Have you recently felt that you are rushing your life and your relationships? Well, maybe you’re in an autopilot relationship.
In the age of social media and daily “routine”, are we really living our relationships?
It’s 6:30 AM and the alarm goes off. Even though you love to be kept surrounded by the warm comfort of your blankets, all you have to do today is swamp your body, making you jump out of bed.
You start moving through your day as if you were speeding on a highway, driving as if you were hypnotized, and switching from one thing to another. You can drive kids to school, go to work, attend meetings, overcome conflict with a coworker, pick kids from school, run to soccer practice, come home to make dinner, help kids with homework, feed the dog, and clean. Kitchen, listen partially to what your husband tells you about their day, and put the children to bed.
You stop for a brief moment and collapse back into your bed, only to start over at 6:30 the next morning. You can feel the anger and resentment rising to the surface.
“Is this really my life?”
This is your life on autopilot:
You are separated from yourself and those around you.
Of course, you need and want to “be there” for your children, spouse, and co-workers, but your inner voice can’t help but shout, “There has to be a better way!”
How do you get off autopilot so you can really live?
It all starts with shifting your focus. The key is to be aware of your feelings, habits, patterns, and general “preoccupation” so that you can learn to carefully step over yourself the moment you notice you’re engaging in habitual autopilot behavior.
Here are three strategies to decouple the autopilot and live a waking life:
1. Adjust in your body.
The first step to waking life It is adjusting how you feel.
Understand and be aware of everything your body senses.
For example, when you take a shower, focus on how the water feels as it runs down your back. When you drink coffee, tea, or juice in the morning, take a moment to enjoy each sip rather than take it. Pause for the day, and really focus on how you feel when you interact with your friends, co-workers, and the ones you love.
Beware of the tenders of emotional connection and go for it. The goal here is to be aware of what you feel, hear, see, and smell. Be aware of every sensation, and pay close attention to any faint whispers of “gut instinct.”
As you begin to get in tune with your body, you will begin to decide when the autopilot will take over. From this space, you can choose what you want to focus on for yourself and within your relationships.
Want to learn more about what you can do to get off the relationship autopilot? Read the five stages of a relationship
2. Define and set your intent.
Focus on your relationship with your partner, take a moment to fit in what you want.
What is your intention when you are with them?
Your intention may be to listen more deeply, letting go of blame and criticism, or simply to be more honest, vulnerable, or present.
Whatever your intention, take a few minutes at the beginning of each day to think about your desired outcome.
With kindness and self-compassion, take responsibility and release what prevents you from fully participating. Without making a judgment, be aware of what’s going on.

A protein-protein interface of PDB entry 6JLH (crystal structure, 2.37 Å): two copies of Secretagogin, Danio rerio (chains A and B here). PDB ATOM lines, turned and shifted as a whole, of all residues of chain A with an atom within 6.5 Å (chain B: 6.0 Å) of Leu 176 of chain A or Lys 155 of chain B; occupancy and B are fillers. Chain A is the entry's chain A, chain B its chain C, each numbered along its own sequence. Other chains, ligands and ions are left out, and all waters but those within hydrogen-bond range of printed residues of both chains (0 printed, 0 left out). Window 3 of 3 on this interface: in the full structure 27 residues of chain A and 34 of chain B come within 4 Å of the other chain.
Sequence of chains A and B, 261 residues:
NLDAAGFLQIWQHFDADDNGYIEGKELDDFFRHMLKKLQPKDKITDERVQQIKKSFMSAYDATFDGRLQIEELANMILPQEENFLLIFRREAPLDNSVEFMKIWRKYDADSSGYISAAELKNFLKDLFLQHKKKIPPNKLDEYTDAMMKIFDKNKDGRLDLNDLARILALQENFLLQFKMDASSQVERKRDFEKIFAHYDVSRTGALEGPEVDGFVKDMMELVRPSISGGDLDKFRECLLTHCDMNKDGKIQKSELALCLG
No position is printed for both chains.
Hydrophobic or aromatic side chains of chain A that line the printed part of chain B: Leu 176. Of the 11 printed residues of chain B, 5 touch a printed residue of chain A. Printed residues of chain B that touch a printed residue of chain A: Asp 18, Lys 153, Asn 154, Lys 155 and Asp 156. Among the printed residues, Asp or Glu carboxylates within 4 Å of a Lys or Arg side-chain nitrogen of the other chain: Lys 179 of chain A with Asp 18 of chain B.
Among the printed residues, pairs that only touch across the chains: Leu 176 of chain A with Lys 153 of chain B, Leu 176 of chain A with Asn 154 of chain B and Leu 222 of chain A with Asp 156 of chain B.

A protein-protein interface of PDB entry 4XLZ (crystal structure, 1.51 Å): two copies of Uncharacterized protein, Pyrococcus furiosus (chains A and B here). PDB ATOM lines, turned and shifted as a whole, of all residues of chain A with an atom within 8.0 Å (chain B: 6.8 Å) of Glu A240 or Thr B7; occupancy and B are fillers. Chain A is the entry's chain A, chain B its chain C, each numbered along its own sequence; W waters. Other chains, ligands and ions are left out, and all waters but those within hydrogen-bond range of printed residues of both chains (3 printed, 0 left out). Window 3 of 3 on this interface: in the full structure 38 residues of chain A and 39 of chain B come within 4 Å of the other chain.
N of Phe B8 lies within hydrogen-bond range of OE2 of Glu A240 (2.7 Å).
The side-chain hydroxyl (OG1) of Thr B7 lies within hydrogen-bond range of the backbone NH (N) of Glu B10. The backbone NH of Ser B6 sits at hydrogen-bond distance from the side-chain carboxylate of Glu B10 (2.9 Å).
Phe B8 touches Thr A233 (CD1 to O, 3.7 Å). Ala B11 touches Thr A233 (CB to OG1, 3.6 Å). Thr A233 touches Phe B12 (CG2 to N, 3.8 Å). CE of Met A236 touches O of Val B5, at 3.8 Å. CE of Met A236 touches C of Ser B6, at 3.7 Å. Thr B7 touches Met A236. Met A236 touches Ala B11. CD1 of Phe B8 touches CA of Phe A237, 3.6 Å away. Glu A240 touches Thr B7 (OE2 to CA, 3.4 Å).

For example, if your intention is to deepen your sense of connection with your spouse, start by sensing the situation between the two of you.
3. Have a daily ritual to connect with your partner.
With this new focus on your feelings and intentions, establish one daily activity or routine with your partner where you would like to be more alert, attentive, and engaged.
For example, have a stress-reducing conversation where you only talk about stress outside of your relationship. Actively listen and pay close attention to what your partner is saying. Whatever your daily routine or activity, commit to giving it your full attention and focus. Ask yourself, “What really matters here?“
Want to learn more about what you can do to get out of an autopilot relationship? Read 10 Things Most Successful People Do Right Before Bed
Stammering happens on the autopilot of the best of relationships, so be patient and stay focused on the desired outcome. In addition to these three steps, disengaging from autopilot and leading a waking life also includes mindful empathy for yourself and others, the practice of forgiveness, and living with an open heart.
Turning off the autopilot allows you to see life from a new perspective and allows you to make different, more informed decisions.
As you begin to make choices in this waking state, you will notice that your actions naturally begin to align and become more consistent with the desired outcomes—in your relationship and in your life.
Learning to connect from where you are deep will enable you to hear what your heart is saying, ultimately enabling you to respond rather than respond.
Engage in these three strategies to make more appropriate decisions.
Written by Tony Parker, Ph.D.
If you and your partner are going through an autopilot relationship, don’t be afraid to think they’re doomed. It’s entirely possible for both of you to get past this, but only if you both work together. It’s not always easy, but true love, support and mutual effort can go a long way in straightening wrinkles.
If you want to learn more about dealing with relationship autopilot, check out this video below: